Antitrust is back. The Chicago School relegated antitrust policy to obscurity during the latter half of the 20th century, but a new cohort of antimonopoly scholars has recently rekindled concerns about industrial consolidation and corporate “bigness.” This antitrust revival has spurred an unlikely coalition of ideologically diverse policymakers to pursue aggressive merger enforcement and de-concentration strategies in technology, pharmaceuticals, transportation, and healthcare. Harnessing this momentum, President Joe Biden issued an executive order shortly after his inauguration, directing his administration to “combat the excessive concentration of industry” and “promote competition” throughout the economy.
To date, however, the new antitrust movement … Read more
Two decades ago, Congress repealed the Glass-Steagall Act’s Depression-era separation between commercial banking and other financial activities, paving the way for bank holding companies (BHCs) to expand into investment banking and insurance. At the time, some critics – most notably, Professor Arthur Wilmarth – warned that financial conglomeration would encourage BHCs to exploit their depository institutions’ “federal safety net.”
Critics were correct to suspect that financial conglomerates might take advantage of their bank subsidiaries by transferring government subsidies to their nonbank affiliates. Banks enjoy many forms of government support. For example, the Federal Deposit Insurance Corporation guarantees bank deposits, providing … Read more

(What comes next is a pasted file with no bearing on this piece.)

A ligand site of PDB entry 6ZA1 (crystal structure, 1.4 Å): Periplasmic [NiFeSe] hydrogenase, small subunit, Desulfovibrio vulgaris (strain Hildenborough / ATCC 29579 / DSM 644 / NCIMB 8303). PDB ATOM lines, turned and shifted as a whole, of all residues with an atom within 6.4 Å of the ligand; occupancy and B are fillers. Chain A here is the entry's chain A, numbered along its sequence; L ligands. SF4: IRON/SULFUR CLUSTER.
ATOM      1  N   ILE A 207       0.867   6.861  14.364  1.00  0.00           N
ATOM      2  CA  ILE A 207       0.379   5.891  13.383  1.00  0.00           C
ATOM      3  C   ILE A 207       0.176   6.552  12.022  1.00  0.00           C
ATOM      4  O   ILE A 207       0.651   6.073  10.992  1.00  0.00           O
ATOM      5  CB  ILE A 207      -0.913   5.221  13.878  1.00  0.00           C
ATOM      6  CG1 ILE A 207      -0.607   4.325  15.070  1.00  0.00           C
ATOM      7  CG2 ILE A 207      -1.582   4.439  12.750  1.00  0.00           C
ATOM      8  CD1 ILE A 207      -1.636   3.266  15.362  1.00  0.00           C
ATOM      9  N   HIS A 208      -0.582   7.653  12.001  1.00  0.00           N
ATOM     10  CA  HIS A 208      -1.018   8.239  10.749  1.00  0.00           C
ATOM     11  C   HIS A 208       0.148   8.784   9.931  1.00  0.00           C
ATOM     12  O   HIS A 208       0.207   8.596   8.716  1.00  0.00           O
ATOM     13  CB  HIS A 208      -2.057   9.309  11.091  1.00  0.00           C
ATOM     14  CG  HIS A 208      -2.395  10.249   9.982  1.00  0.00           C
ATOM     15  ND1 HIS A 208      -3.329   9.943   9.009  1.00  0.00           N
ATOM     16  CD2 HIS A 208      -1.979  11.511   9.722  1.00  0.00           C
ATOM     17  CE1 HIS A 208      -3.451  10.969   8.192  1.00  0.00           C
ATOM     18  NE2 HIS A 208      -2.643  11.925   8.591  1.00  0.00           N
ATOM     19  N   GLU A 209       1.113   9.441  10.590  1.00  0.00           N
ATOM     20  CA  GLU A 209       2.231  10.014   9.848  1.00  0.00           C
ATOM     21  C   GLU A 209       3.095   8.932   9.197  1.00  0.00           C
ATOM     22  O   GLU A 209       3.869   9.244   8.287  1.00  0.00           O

Barclays, Credit Suisse, Deutsche Bank, UBS, and other foreign banks played an outsized role in the 2008 financial crisis that cost U.S. households trillions of dollars of wealth. As credit markets froze, foreign banks’ U.S. offices experienced extreme stress and relied on the Federal Reserve’s emergency lending facilities for survival. After the crisis, policymakers tried to strengthen regulation of foreign banks’ U.S. operations, which account for roughly 20 percent of the U.S. banking system. In my new article, Domesticating Foreign Finance, I contend that the United States’ post-crisis reforms were insufficient and that foreign banks continue to pose unwarranted … Read more
If there was one thing most people could agree on after the 2008 financial crisis, it was that “too-big-to-fail” banks were to blame for the market crash. This shared understanding was accompanied by a corollary: Small banks were not the problem. These so-called community banks were perceived to be innocent bystanders, overrun by market turmoil caused by much larger financial institutions.
Community banks have long been sympathetic figures in financial regulatory circles. Generally speaking, the term refers to banks with less than $10 billion in assets that focus on traditional financial products. Reasoning that such firms pose little risk, policymakers … Read more
On October 18, federal regulators released the largest U.S. insurance group, Prudential Financial, Inc., from enhanced government oversight. Prudential had been the last remaining systemically important financial institution (SIFI)—a designation Congress created in the Dodd-Frank Act for nonbank financial companies that could threaten U.S. financial stability. Prudential’s deregulation fulfills a years-long effort by Dodd-Frank critics to weaken a crucial post-crisis regulatory reform.
In my new essay, “The Last SIFI: The Unwise and Illegal Deregulation of Prudential Financial, Inc.,” I contend that overturning Prudential’s “systemically important” status was not only misguided, it was also against the law. By illegally … Read more